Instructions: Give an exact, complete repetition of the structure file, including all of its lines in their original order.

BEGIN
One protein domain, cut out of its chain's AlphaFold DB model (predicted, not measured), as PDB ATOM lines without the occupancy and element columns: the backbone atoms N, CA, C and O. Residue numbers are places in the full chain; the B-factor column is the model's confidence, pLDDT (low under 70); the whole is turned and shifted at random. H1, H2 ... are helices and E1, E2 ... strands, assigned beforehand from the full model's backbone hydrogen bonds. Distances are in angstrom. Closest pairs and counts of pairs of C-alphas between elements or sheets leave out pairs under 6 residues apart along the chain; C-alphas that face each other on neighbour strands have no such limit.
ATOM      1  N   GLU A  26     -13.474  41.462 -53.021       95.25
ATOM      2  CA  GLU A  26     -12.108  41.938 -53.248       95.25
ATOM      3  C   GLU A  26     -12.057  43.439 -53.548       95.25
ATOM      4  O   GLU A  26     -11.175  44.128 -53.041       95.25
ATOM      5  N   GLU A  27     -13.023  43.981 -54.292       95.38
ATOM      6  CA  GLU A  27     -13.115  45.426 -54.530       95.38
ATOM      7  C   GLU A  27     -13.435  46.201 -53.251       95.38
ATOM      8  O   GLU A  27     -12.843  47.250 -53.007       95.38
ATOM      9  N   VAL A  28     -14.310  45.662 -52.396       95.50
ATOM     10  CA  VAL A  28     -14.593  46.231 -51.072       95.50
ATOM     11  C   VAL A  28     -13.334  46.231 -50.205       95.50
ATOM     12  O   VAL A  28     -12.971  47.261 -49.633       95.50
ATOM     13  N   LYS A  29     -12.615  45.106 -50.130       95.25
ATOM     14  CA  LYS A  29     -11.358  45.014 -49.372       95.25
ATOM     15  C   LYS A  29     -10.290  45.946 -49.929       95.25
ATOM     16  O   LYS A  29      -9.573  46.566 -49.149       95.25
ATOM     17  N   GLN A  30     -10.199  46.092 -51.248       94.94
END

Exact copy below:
One protein domain, cut out of its chain's AlphaFold DB model (predicted, not measured), as PDB ATOM lines without the occupancy and element columns: the backbone atoms N, CA, C and O. Residue numbers are places in the full chain; the B-factor column is the model's confidence, pLDDT (low under 70); the whole is turned and shifted at random. H1, H2 ... are helices and E1, E2 ... strands, assigned beforehand from the full model's backbone hydrogen bonds. Distances are in angstrom. Closest pairs and counts of pairs of C-alphas between elements or sheets leave out pairs under 6 residues apart along the chain; C-alphas that face each other on neighbour strands have no such limit.
ATOM      1  N   GLU A  26     -13.474  41.462 -53.021       95.25
ATOM      2  CA  GLU A  26     -12.108  41.938 -53.248       95.25
ATOM      3  C   GLU A  26     -12.057  43.439 -53.548       95.25
ATOM      4  O   GLU A  26     -11.175  44.128 -53.041       95.25
ATOM      5  N   GLU A  27     -13.023  43.981 -54.292       95.38
ATOM      6  CA  GLU A  27     -13.115  45.426 -54.530       95.38
ATOM      7  C   GLU A  27     -13.435  46.201 -53.251       95.38
ATOM      8  O   GLU A  27     -12.843  47.250 -53.007       95.38
ATOM      9  N   VAL A  28     -14.310  45.662 -52.396       95.50
ATOM     10  CA  VAL A  28     -14.593  46.231 -51.072       95.50
ATOM     11  C   VAL A  28     -13.334  46.231 -50.205       95.50
ATOM     12  O   VAL A  28     -12.971  47.261 -49.633       95.50
ATOM     13  N   LYS A  29     -12.615  45.106 -50.130       95.25
ATOM     14  CA  LYS A  29     -11.358  45.014 -49.372       95.25
ATOM     15  C   LYS A  29     -10.290  45.946 -49.929       95.25
ATOM     16  O   LYS A  29      -9.573  46.566 -49.149       95.25
ATOM     17  N   GLN A  30     -10.199  46.092 -51.248       94.94